Two mathematical models are presented to aid foresters in developing sustained-yield cutting schedules. In the first model the volume to be cut is maximized subject to the various conditions imposed by nature and required by the management plan. In the second model the area to be cut is minimized while assuring a specified yield for each cutting period. The solution of a hypothetical management problem is presented to illustrate the usefulness as well as the limitations of these models. Various management alternatives are considered and evaluated in terms of the increase or decrease in the total yield produced. Thus, it is shown how the information available from this type of analysis can aid in the development of better cutting schedules and in the evaluation of proposed management practices.
Document Type: Journal Article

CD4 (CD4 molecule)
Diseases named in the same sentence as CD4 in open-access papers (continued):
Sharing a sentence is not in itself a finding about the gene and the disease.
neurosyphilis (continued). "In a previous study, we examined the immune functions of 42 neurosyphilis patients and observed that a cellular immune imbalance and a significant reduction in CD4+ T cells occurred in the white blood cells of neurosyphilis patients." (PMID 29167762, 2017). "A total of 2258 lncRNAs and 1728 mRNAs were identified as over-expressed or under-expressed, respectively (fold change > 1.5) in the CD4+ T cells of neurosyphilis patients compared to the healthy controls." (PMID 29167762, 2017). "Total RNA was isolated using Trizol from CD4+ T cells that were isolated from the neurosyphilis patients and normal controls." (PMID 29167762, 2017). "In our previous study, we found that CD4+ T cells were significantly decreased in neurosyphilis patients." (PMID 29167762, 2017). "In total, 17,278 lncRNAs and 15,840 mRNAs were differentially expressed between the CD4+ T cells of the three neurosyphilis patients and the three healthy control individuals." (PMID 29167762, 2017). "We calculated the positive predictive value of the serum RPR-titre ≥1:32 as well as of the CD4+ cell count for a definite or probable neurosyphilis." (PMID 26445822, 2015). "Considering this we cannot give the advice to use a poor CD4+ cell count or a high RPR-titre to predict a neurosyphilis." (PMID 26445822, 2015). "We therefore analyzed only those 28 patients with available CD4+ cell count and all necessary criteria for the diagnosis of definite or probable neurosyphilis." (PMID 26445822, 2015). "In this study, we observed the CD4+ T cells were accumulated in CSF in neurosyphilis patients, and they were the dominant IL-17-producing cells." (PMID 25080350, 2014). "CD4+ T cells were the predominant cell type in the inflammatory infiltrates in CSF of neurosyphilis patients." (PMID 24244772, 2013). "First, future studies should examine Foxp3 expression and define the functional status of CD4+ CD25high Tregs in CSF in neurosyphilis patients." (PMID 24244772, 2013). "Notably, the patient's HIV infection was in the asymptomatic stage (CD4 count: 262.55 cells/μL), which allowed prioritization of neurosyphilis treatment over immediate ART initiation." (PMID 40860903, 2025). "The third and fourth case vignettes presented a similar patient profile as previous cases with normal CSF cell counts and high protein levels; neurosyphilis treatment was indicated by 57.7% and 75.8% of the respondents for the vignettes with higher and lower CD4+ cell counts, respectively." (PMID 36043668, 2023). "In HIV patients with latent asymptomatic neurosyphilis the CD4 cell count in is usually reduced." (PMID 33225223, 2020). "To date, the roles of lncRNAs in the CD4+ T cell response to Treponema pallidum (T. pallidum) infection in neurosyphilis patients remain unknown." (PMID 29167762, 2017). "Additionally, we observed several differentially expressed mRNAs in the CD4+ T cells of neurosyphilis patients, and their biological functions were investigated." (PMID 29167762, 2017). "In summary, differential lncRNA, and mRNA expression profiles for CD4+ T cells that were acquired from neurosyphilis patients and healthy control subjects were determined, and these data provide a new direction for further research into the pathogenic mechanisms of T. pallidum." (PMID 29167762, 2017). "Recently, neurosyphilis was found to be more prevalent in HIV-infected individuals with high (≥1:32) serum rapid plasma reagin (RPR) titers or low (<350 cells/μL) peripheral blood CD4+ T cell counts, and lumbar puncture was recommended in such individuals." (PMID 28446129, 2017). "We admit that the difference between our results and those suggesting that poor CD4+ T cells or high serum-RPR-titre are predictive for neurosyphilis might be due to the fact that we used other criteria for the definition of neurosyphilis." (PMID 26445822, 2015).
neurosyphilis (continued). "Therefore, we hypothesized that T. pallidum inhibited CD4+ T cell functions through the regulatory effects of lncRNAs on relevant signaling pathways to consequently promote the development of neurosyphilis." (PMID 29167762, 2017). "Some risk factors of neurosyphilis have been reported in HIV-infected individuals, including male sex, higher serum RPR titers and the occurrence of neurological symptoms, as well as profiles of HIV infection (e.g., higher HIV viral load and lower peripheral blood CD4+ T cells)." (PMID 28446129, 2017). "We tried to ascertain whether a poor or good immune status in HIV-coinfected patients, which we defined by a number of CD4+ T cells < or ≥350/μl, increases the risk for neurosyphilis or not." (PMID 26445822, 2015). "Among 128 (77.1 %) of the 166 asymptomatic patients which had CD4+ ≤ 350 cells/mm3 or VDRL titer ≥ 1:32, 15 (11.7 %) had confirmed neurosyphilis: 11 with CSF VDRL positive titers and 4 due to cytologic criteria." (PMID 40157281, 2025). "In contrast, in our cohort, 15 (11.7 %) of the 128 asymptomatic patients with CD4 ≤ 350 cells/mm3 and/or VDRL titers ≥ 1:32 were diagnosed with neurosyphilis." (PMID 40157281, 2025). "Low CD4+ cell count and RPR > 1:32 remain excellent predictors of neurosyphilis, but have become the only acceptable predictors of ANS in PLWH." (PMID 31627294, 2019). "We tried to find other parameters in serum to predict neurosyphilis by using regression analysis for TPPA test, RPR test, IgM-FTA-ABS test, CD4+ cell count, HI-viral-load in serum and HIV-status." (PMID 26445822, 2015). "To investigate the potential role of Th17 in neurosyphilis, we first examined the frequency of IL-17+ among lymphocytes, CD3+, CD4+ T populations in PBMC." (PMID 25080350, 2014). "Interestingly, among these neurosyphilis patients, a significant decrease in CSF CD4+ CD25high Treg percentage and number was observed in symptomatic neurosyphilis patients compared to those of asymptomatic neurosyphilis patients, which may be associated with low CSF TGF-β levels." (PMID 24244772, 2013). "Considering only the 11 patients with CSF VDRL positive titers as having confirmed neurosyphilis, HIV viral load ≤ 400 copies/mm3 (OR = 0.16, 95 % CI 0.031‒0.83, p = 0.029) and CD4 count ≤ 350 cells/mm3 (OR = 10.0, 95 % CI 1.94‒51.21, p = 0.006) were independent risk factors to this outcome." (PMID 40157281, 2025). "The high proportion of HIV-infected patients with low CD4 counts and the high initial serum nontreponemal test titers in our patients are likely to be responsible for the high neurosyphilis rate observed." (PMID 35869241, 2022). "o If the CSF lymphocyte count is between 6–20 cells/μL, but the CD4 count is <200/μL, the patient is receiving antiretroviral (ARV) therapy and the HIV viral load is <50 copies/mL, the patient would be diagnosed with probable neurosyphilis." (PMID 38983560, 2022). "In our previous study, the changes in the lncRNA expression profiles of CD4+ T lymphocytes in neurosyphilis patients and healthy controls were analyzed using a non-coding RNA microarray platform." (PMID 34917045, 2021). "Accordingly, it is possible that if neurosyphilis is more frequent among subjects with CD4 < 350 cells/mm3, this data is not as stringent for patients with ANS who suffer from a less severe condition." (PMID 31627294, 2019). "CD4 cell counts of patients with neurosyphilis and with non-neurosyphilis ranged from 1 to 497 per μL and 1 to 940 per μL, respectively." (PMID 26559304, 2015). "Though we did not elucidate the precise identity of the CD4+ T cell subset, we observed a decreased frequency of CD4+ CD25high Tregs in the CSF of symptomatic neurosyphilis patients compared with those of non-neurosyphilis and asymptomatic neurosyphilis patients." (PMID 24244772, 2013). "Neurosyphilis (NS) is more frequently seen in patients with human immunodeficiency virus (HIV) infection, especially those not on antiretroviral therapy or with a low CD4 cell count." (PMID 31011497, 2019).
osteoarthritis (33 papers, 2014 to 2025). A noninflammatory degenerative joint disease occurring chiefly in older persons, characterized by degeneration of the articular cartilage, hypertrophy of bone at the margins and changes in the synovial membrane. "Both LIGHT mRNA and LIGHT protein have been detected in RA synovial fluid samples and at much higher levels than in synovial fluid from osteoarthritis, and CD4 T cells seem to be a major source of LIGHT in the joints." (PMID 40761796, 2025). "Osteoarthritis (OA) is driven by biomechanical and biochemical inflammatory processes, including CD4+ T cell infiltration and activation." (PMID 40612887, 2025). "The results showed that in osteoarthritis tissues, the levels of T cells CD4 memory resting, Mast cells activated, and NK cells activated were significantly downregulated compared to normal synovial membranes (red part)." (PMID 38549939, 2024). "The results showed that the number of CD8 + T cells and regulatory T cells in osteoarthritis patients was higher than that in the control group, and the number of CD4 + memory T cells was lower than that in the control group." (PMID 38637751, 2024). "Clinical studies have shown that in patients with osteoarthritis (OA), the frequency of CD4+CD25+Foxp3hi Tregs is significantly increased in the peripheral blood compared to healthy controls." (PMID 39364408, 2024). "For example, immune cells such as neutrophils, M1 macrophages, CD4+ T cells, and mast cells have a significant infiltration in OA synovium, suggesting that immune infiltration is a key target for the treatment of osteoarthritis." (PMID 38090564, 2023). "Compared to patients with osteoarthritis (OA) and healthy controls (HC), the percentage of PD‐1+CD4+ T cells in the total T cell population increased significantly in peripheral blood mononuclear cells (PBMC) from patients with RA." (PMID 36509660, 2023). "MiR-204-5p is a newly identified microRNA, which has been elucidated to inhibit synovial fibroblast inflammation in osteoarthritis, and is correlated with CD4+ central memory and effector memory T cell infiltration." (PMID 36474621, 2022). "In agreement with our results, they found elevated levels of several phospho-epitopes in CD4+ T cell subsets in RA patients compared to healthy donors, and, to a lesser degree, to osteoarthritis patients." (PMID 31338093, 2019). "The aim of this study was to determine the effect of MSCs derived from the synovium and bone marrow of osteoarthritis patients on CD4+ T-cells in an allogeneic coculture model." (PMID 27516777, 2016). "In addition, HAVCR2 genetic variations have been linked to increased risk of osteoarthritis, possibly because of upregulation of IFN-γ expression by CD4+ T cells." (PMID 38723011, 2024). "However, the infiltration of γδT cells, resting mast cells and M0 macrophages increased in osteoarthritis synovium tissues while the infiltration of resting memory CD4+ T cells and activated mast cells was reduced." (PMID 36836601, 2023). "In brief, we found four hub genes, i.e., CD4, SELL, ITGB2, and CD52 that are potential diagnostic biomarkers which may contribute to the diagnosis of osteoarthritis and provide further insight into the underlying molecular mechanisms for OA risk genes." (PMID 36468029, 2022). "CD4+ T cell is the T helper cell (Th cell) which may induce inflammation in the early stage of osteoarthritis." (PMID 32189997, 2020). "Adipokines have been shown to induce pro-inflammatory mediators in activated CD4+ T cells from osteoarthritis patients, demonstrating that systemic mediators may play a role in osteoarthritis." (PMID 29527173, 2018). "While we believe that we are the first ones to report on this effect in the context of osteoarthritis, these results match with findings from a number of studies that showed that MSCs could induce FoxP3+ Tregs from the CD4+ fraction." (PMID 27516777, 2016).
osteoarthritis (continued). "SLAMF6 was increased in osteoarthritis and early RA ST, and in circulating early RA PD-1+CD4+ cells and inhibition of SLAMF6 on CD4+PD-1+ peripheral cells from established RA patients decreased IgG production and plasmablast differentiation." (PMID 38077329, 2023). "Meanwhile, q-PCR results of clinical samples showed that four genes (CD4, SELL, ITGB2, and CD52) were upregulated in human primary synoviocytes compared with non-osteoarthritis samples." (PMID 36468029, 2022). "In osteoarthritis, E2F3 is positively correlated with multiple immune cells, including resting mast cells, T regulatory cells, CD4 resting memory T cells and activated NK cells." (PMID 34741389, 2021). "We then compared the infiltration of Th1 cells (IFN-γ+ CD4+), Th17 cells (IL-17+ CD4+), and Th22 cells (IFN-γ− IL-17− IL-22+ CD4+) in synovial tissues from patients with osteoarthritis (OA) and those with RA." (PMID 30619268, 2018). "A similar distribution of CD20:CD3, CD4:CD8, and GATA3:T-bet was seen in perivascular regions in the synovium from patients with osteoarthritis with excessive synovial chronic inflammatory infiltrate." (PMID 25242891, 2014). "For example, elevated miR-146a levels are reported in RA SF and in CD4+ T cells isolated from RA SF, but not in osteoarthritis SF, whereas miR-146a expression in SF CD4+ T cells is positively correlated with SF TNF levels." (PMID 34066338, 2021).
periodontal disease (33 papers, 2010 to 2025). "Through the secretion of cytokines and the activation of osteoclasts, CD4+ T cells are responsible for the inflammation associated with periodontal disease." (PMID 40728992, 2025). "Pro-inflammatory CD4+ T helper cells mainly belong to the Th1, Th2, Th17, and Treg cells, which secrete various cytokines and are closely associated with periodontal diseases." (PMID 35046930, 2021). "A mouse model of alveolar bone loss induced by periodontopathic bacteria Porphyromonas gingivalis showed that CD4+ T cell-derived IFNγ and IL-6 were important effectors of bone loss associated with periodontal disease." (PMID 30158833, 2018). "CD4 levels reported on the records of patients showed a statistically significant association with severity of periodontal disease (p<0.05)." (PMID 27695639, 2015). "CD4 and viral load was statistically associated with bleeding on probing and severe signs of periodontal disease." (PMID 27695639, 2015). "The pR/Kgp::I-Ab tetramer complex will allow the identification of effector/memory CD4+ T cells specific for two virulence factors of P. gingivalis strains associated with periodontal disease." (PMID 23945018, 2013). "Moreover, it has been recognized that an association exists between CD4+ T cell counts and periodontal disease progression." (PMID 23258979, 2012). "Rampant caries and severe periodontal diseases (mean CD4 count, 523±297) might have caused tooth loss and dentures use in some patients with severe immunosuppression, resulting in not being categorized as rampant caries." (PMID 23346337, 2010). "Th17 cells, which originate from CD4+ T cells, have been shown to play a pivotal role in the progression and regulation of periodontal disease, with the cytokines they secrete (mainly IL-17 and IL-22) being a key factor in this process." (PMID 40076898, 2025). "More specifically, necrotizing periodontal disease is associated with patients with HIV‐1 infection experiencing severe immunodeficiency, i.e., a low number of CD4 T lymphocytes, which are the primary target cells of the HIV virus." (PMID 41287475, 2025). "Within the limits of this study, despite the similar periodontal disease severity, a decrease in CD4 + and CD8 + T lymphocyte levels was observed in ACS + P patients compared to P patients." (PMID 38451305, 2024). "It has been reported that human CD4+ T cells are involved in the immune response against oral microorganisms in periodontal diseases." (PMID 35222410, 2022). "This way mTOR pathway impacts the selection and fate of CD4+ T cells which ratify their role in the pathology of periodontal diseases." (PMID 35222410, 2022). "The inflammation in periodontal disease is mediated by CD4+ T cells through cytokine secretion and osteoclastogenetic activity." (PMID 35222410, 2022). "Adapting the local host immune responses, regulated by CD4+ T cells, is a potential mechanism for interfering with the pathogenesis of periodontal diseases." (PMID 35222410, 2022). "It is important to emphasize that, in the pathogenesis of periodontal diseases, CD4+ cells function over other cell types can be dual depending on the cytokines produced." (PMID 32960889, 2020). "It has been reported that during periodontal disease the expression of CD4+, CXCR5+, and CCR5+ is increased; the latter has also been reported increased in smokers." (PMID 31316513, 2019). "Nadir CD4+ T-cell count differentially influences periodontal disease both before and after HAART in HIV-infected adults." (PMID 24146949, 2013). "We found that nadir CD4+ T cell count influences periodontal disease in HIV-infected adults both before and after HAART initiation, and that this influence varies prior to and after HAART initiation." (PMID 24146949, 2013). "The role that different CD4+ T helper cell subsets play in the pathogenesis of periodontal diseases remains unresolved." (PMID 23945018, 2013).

Ph.D. candidate in the School of Civil Engineering at Cornell University
Publication date: July 1, 1964
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The Journal of Forestry is the most widely circulated scholarly forestry journal in the world. In print since 1902, the Journal has received several national awards for excellence. The mission of the Journal of Forestry is to advance the profession of forestry by keeping forest management professionals informed about significant developments and ideas in the many facets of forestry: economics, education and communication, entomology and pathology, fire, forest ecology, geospatial technologies, history, international forestry, measurements, policy, recreation, silviculture, social sciences, soils and hydrology, urban and community forestry, utilization and engineering, and wildlife management. The Journal is published bimonthly: January, March, May, July, September, and November.